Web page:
Underground Airlines

Underground Airlines

Mysterious Book Report No. 262

by John Dwaine McKenna

Wow!  The bad news is; it’s the last week of October and time for the last installment of our second annual MBR Freak Fest.  But the good news is; we’ve  saved the best for  last . . . and it’s timely, as well as controversial and thought provoking given what’s been in the news of late . . . because it’s a thriller that takes place in an alternate America.  An America where slavery still exists because the Civil War never happened.

Underground Airlines, (Mulholland Books/Little Brown, $26.00, 322 pages, ISBN 978-0-316-26124-1) by Ben H. Winters starts out as a literary thunderstorm on page one and grows into a CAT-Five hurricane at the conclusion.  It’s a novel predicated on the question, What If? What if, the war for southern secession had never happened? What would be the resulting consequences?  How different would our country—our society—and our unifying principals be?  How would we act as a nation, to other countries, our allies and trading partners . . . our adversaries?  What would the world look like?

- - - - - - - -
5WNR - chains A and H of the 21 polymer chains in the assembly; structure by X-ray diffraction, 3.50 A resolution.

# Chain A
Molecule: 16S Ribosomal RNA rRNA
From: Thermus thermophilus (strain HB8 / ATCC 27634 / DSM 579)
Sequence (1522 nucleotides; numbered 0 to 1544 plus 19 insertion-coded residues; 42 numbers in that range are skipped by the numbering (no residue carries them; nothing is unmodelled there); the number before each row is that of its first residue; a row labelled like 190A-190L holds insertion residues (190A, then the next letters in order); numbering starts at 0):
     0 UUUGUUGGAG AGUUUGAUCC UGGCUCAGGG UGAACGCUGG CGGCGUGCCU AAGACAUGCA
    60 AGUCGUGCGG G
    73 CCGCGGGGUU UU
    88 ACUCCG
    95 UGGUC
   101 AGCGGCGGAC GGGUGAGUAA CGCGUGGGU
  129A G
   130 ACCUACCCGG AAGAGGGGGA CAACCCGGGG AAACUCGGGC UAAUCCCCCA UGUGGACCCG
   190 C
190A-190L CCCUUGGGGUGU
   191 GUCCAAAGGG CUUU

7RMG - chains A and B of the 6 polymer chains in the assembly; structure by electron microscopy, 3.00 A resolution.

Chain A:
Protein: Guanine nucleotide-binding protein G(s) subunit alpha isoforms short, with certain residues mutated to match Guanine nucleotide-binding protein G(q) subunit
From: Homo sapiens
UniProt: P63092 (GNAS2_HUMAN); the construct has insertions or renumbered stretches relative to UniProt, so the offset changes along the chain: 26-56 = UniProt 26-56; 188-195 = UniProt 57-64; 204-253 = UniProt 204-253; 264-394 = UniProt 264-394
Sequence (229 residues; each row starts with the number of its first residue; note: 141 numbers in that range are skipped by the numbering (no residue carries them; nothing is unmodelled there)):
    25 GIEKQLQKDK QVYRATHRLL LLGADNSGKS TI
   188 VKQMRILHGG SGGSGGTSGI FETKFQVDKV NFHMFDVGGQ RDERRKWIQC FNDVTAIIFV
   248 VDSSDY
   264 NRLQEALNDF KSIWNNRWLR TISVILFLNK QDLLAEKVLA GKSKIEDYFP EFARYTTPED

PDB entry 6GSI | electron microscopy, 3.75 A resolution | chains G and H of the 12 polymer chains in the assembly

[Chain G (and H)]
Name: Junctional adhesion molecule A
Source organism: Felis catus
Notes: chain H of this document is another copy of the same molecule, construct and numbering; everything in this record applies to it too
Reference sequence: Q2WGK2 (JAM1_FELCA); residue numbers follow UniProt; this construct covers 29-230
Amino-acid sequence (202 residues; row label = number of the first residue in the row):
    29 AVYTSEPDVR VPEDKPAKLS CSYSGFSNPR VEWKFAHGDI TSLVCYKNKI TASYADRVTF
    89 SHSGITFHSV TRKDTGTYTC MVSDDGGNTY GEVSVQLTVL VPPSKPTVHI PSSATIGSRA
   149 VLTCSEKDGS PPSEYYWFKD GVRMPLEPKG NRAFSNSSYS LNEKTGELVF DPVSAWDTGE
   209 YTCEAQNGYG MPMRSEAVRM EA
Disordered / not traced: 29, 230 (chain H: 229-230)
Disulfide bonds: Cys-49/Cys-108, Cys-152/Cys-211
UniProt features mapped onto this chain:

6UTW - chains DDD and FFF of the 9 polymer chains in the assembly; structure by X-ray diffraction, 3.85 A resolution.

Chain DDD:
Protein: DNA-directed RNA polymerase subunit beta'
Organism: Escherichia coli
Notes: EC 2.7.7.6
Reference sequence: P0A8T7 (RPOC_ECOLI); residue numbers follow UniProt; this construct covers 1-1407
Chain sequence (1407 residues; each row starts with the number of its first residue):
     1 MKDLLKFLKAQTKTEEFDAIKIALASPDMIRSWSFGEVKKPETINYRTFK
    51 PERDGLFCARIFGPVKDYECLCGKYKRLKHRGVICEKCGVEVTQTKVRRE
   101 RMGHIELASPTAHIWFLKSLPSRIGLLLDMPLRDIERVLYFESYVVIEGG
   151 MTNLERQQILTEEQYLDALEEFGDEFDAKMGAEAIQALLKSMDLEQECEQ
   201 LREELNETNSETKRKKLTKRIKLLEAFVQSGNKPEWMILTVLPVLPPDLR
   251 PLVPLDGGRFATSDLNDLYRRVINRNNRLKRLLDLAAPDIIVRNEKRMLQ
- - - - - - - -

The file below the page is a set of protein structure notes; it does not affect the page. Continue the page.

All those questions are addressed through the eyes of a young and talented black man who calls himself Victor.  Victor is a bounty hunter for the U.S. Marshall Service.  His job is tracking down runaway slaves from the ‘Hard Four’ . . . Louisiana, Mississippi, Alabama and the combined north and south Carolinas . . . where slavery is still legal, still practiced, still utterly reprehensible.  All of the other 45 states have outlawed the practice and enacted highly restrictive laws about dealing with the Hard Four—who are still members of the United States of America.  They have seats in the US Senate and House of Representatives, have lobbyists acting on their behalf and advocating for their rights.  But when Victor is sent to Indianapolis, tasked with finding a runaway slave codenamed Jackdaw, everything in his narrow world is upended.  Jackdaw’s carrying a package of supreme importance to both the Hard Four and the  abolitionists Victor finds himself engaged with, as well as the Marshall’s Service.  As each new plot detail is revealed, Victor becomes a complex and tragic character with many flaws . . . and an equal number of redeeming qualities . . . in a world where nothing is as it first appears.  Underground Airlines is a novel that will not only entertain you, it’ll make you examine long-held assumptions, beliefs and values as you try to figure out who the characters really are and what they stand for in this provocative and complicated work that’ll leave you thinking about it long after you’ve finished reading it!

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